Australia media face ‘chilling’ contempt charges over Pell reporting: lawyer
“There are simply no cases of which we are aware in Australia where media organizations, editors or journalists have been charged, much less found guilty, of contempt in circumstances such as these,” Matthew Collins told a first administrative hearing in the case, in comments carried by local media.
Collins added that a guilty verdict would have a “chilling effect” on open justice and democracy in the country.
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‘Scandalizing the court’
Prosecutors in the eastern state of Victoria have accused the 23 journalists and 13 news outlets of breaching a gag order on reporting on Pell’s trial last year. The cardinal was found guilty of abusing two choirboys and given a six-year prison sentence. He is appealing his conviction.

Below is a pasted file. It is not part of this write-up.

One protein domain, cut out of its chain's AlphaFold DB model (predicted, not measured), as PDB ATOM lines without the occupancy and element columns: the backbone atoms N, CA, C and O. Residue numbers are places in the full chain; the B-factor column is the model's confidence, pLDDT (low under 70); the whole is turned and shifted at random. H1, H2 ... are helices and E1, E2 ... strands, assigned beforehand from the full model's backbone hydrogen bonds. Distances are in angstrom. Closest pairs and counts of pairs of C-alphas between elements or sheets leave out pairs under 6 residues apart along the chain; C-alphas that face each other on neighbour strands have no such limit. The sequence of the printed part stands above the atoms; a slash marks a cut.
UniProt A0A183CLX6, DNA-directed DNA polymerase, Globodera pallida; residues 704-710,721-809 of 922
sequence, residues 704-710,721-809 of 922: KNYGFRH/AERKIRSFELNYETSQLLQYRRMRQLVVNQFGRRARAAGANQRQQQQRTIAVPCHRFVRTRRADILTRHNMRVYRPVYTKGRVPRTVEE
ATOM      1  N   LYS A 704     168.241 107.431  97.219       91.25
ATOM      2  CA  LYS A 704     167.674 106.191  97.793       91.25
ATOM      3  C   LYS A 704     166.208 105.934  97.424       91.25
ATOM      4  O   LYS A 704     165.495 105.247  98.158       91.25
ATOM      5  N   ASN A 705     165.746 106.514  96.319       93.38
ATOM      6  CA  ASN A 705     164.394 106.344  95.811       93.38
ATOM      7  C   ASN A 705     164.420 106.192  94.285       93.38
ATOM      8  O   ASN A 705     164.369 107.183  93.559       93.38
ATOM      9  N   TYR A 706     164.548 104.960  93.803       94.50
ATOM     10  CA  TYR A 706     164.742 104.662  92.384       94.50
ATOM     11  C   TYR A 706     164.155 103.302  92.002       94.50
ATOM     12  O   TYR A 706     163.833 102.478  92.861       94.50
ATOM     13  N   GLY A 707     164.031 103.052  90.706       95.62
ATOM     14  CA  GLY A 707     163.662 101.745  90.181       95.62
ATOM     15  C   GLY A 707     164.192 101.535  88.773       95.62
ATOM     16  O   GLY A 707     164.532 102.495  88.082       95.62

The journalists and news organizations face prison or fines for contempt of court, aiding and abetting overseas media, breaching a suppression order and “scandalizing the court” with materials they published.
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Request for more details
Collins asked prosecutors to give more information about how Australian media outlets had violated the court order if they had not mentioned Pell’s name or his conviction.
“I am at a loss to understand how they could have scandalized the court,” he said, adding: “They didn’t reference the cardinal, just referred to the fact that there was a broader story that could not be told.”